Copyright 2003 Reed Business Information, Inc. --This text refers to an out of print or unavailable edition of this title.
Top customer reviews
The subject of German science is an immense one, and this book only scratches the surface. The early history of German science focuses on WWI, particularly with regards to poison gas and Fritz Haber. Thus, early on, it raises the question of what moral obligation, if any, a scientist has towards the use of his science. The answer appears to be that most scientists were more than willing to follow the dictates of their government, with little thought to the overall morality of what they were doing. As Werner von Braun put it after the war, he did not care if he worked for Uncle Sam or Uncle Joe (Stalin), so long as he was a rich uncle. This moral ambivalence is a main theme of the story and led, among other things, to many doctors disregarding their oath to save lives, but instead to end them in the name of racial purity. It discusses how Nazi science contributed to the Holocaust and to the deaths of slave labores working to build the German synthetic gas and rocket plants.
The book covers the dismissal of German Jewish scientists and which of their colleagues protested and which took this as the easy road to advancement. The book discusses "Jewish Physics" and how this view of modern physics retarded the development of a German atomic bomb. (Much of the later portion of the book deals with the German bomb project and whether or not Werner Heisenberg actively worked to prevent its development.) Hitler's view of science is also discussed and shows how this retarded not only the development of a German bomb, but also (unfortunately only temporarily) the development of jet planes and rockets.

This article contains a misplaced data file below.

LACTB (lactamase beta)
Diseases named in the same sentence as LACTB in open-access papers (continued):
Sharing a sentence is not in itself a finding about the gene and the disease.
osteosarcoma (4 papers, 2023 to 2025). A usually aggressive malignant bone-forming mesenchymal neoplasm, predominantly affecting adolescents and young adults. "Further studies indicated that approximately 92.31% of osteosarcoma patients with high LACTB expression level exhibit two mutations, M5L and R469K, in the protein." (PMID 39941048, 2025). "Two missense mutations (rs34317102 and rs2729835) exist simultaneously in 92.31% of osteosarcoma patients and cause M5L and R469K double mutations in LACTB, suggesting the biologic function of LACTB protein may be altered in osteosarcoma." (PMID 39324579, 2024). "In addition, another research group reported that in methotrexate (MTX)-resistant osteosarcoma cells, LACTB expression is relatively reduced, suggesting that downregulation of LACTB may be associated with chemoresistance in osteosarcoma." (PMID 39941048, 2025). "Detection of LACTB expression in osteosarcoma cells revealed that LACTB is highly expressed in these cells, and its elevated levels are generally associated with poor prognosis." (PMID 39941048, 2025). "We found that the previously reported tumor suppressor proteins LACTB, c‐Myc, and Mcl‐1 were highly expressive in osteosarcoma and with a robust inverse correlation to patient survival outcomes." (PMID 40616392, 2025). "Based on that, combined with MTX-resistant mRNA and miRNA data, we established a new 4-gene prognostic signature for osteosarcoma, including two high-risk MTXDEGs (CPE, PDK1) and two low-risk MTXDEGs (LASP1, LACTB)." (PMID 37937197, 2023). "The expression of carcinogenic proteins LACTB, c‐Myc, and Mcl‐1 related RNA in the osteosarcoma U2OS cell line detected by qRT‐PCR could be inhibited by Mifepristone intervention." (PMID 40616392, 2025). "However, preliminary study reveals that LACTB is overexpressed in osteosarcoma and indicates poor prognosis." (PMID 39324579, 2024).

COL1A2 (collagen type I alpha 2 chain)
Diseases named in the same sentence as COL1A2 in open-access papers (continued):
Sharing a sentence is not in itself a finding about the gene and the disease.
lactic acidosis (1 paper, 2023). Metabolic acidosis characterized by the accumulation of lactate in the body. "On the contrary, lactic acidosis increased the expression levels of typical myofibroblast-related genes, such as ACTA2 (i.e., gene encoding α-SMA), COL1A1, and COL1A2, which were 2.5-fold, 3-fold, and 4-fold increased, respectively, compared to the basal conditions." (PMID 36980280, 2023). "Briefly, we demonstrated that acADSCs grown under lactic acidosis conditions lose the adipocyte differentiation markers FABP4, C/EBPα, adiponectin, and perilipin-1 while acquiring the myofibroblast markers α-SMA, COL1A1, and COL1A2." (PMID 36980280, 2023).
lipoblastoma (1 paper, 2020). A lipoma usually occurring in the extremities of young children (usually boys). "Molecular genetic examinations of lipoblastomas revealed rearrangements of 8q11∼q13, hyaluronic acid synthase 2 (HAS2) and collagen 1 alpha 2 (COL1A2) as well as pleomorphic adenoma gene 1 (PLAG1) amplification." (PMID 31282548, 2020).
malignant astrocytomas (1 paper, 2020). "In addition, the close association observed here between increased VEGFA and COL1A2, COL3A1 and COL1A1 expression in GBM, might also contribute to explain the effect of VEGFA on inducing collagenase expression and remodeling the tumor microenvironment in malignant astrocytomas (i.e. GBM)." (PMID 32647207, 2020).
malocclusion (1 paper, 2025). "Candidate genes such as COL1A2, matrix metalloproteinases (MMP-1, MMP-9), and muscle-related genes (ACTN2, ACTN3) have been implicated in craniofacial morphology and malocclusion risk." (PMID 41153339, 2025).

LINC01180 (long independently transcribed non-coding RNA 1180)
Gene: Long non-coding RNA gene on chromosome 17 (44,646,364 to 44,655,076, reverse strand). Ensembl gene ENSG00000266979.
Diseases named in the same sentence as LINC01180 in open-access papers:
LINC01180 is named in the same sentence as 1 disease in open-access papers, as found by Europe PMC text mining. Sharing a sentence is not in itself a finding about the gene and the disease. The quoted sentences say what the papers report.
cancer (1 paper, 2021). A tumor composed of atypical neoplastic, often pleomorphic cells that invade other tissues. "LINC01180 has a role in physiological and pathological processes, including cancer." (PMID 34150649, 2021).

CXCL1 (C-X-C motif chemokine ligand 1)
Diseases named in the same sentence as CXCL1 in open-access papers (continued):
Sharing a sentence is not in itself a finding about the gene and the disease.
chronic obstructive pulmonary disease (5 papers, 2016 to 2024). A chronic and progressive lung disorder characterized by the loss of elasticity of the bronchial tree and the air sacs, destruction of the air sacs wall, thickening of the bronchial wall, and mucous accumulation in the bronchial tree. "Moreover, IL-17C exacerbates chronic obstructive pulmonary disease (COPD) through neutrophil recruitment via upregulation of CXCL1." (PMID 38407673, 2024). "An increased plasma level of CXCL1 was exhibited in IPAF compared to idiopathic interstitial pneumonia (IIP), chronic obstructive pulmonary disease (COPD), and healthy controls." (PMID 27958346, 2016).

This is an interesting book that raises many troubling questions.
John Cornwell chronicles the rise of the scientific and technological accomplishments in Germany from before WWI until the end of WWII. Much of the book is spent on German physicists, but also many other scientific fields of endeavor. Hitler's self defeating (literally) policies of excluding scientists of Jewish heritage put Germany at a disadvantage it could never overcome. The flow of top notch brain power to the US and Britain was not only advantageous to the West in winning WWII, but showed benefits during the Cold War and space race with the Soviets.
There is much food for thought of the ethics of creating armaments, especially potentially world ending nuclear weapons. A scientist may have fled 1930s Germany to the West for ethical reasons of not supplying Hitler's war machine, but where can a modern scientist do the same? No easy answers here.